nplusonemag Down: An Oral History

n+1: Where were you when nplusonemag went down?

Keith Gessen:
I was at home. I didn’t even have my computer with me, actually, so I didn’t know nplusonemag was down until I started getting phone calls.

n+1: From concerned readers?

KG: From Carla. Carla Blumenkranz. Our managing editor.

Carla Blumenkranz:
It was so terrible. I said, “Oh my God, the site is down. This is no way to make cash money.” Also, we’d just gotten a nice link to Julia Gronnevet’s excellent piece. It was going to be a great day for nplusonemag.

What did Keith say?

He said, “Have we been hacked? Were we hacked by hipsters?” I didn’t think so. So I said, “Maybe we’ve been hacked by Republicans?” Keith said, “Why would they do that?” So finally he said, “You have to threaten our service provider.”

KG: I suggested that we contact our service provider. Apparently this can now only be done via online chat.

CB: He said, “Use capital letters.”

n+1: And then?

CB: I initiated a chat with them, and they said, “We don’t actually know what’s wrong, but we’ll start a healing process that may take several hours.” So I threatened them. They said, “If you want to look around for another service provider, you should do that.”

n+1: So what did you do?

CB: We took to Twitter and Tumblr and Facebook. It was like when the paper delivery people went on strike in 1963 and the New York Review of Books stepped into the breach. Our Twitter was the New York Review of Books.

n+1: You wrote a lot of tweets?

CB: Three independent tweets, one reply, one retweet.

n+1: Keith, what were you doing during this time?

KG: Well, I was nervous. Our bottom line was affected. Our customers were unhappy. We were threatening our ISP in g-chat, our readers were threatening us in their minds. Mind-g-chat. At the same time, you know, I’m very ambivalent about the internet. It doesn’t necessarily strengthen the kind of social relations and intellectual engagements that we are most interested in. Also I can’t stop looking at it. So in fact the reason I didn’t have a computer in my apartment at the time our site went down was so I didn’t have to look at the internet. And so I thought, Maybe we’re doing people a favor. Now they are free! Another thought I had was, Maybe now everyone will buy our various print products–issue 10, due out next week, and our hipster book. Also our handsome tote bags. Our online store is on a different server; I thought maybe now that folks couldn’t read anything online, they’d plunk down some cash. I mean, this is the great issue of our time, obviously. Does one’s own online content promote or cannibalize? “Promotion or Cannibalization”–someone should do a book.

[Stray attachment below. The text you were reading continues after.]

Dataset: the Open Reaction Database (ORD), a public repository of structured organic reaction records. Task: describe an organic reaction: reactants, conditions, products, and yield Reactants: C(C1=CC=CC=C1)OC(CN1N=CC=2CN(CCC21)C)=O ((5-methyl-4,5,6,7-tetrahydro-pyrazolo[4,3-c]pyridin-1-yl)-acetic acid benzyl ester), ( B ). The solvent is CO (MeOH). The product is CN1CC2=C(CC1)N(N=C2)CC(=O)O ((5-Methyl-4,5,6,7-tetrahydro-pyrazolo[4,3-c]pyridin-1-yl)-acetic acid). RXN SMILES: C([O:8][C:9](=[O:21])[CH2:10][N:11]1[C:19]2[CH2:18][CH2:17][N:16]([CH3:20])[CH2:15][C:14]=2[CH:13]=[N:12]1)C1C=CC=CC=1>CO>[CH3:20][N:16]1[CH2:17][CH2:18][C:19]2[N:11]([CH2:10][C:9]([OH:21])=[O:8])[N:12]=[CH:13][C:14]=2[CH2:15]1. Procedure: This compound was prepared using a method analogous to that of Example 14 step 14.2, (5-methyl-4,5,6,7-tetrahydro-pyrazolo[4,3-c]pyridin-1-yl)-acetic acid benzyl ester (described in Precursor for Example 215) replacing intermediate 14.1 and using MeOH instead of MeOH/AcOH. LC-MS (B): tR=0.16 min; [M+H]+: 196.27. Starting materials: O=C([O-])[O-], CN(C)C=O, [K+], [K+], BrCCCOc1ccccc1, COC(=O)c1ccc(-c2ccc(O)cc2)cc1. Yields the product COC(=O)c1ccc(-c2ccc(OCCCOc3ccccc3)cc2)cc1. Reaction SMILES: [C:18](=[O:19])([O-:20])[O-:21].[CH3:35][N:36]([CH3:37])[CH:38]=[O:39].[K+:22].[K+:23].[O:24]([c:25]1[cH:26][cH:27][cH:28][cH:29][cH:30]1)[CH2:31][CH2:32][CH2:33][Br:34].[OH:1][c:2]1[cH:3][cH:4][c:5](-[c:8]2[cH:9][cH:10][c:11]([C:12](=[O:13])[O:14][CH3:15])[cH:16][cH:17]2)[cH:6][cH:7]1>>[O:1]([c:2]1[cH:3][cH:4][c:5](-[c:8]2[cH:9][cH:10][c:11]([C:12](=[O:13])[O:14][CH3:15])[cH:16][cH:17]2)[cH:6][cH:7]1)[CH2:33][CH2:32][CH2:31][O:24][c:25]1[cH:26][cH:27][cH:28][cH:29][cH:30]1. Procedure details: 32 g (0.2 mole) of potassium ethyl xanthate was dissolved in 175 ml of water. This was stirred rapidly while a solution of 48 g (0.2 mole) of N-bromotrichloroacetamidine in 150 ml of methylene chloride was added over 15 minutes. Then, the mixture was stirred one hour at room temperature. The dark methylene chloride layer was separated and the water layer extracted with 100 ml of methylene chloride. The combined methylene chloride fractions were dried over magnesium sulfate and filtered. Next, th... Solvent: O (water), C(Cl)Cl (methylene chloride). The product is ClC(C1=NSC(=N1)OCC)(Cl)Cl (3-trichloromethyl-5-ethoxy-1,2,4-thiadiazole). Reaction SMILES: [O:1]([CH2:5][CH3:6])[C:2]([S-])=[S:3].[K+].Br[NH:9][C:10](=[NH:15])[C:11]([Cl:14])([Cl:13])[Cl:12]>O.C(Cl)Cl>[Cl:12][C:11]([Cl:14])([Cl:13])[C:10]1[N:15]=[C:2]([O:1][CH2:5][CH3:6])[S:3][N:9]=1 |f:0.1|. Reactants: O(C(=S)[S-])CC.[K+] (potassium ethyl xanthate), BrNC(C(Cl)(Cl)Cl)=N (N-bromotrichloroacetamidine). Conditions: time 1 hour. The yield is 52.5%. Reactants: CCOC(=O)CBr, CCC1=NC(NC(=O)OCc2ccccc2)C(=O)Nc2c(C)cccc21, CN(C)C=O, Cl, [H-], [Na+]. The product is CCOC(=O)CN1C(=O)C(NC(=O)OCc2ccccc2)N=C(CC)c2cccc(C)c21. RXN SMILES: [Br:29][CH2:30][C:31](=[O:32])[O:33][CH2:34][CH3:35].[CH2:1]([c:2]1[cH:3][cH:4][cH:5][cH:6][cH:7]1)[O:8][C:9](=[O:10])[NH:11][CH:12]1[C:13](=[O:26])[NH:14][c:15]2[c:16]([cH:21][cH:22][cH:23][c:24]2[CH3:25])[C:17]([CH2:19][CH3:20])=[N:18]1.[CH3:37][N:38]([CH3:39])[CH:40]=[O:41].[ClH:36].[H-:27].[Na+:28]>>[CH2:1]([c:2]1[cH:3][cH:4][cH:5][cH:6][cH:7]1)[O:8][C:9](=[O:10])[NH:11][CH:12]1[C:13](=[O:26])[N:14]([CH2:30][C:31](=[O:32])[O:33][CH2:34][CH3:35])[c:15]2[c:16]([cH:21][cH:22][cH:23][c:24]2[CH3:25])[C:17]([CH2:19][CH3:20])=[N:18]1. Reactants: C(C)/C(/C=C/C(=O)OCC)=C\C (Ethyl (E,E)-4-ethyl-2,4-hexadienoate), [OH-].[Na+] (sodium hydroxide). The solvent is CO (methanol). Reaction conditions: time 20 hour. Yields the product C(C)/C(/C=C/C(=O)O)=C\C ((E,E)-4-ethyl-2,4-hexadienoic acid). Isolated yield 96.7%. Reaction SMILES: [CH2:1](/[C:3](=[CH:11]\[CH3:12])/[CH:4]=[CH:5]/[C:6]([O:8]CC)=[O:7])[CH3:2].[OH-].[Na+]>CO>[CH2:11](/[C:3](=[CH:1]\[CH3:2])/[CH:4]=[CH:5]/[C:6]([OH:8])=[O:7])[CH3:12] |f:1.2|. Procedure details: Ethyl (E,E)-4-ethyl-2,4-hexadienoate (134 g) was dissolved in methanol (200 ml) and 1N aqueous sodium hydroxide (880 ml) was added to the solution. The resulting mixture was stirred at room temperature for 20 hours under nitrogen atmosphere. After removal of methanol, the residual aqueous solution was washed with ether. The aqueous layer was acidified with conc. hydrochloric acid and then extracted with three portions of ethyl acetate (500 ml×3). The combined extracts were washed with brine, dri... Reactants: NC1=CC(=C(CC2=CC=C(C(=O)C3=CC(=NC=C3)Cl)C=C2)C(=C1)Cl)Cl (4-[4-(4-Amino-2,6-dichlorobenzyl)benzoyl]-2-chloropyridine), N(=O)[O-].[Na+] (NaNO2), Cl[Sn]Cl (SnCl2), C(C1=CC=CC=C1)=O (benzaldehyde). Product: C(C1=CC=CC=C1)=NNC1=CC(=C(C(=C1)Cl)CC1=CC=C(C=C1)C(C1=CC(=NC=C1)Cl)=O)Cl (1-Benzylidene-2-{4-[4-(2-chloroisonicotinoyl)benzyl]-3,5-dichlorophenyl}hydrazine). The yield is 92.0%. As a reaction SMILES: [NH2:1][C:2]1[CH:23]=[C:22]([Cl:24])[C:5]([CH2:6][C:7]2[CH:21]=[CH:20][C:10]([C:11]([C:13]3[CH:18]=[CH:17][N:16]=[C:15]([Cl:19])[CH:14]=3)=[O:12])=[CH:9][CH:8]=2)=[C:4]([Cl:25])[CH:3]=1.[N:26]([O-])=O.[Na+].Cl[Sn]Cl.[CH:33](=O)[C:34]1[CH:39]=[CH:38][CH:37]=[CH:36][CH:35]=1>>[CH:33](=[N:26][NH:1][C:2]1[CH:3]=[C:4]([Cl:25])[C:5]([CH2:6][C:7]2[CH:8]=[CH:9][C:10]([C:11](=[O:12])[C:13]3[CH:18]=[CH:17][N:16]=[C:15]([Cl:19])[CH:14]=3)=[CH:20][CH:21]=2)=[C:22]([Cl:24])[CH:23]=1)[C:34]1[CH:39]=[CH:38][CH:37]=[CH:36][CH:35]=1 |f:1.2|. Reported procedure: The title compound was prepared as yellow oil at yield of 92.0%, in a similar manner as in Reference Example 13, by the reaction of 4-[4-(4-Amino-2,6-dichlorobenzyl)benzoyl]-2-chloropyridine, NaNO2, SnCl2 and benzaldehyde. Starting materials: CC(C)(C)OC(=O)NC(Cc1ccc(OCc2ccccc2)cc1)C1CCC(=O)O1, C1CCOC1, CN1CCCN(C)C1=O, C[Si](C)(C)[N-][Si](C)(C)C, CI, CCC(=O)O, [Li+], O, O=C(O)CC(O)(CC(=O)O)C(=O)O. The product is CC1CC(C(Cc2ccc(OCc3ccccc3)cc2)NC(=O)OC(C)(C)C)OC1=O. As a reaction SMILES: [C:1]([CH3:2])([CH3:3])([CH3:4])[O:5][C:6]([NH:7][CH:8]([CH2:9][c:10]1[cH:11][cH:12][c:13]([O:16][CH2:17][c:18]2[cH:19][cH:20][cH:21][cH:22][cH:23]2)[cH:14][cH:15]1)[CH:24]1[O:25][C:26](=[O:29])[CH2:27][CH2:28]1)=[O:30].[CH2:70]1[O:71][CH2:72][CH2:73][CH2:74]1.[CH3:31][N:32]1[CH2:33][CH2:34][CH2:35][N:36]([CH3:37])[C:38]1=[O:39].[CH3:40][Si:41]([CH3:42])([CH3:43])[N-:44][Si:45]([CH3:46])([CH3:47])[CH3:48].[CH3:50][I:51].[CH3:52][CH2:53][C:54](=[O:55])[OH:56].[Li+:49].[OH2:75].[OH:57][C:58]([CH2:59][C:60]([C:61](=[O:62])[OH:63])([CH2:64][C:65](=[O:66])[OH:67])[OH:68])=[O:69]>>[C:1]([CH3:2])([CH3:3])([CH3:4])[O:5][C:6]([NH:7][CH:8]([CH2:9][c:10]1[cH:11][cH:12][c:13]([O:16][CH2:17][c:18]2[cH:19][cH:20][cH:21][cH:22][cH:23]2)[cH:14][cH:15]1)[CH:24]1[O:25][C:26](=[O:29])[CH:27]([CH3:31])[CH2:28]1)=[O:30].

n+1: So did that happen? Did people buy stuff?

No. In fact sales were down.

KG: We’re not Amazon.com or anything. But insofar as we have sales, they noticeably dipped.

What does this prove about a print publication’s online presence?

KG: Nothing.

CB: The site was back up and running by 5:30 PM yesterday. You can now read the excellent piece by Julia Gronnevet. Everything is back to normal.

KG: Nothing will ever be the same.

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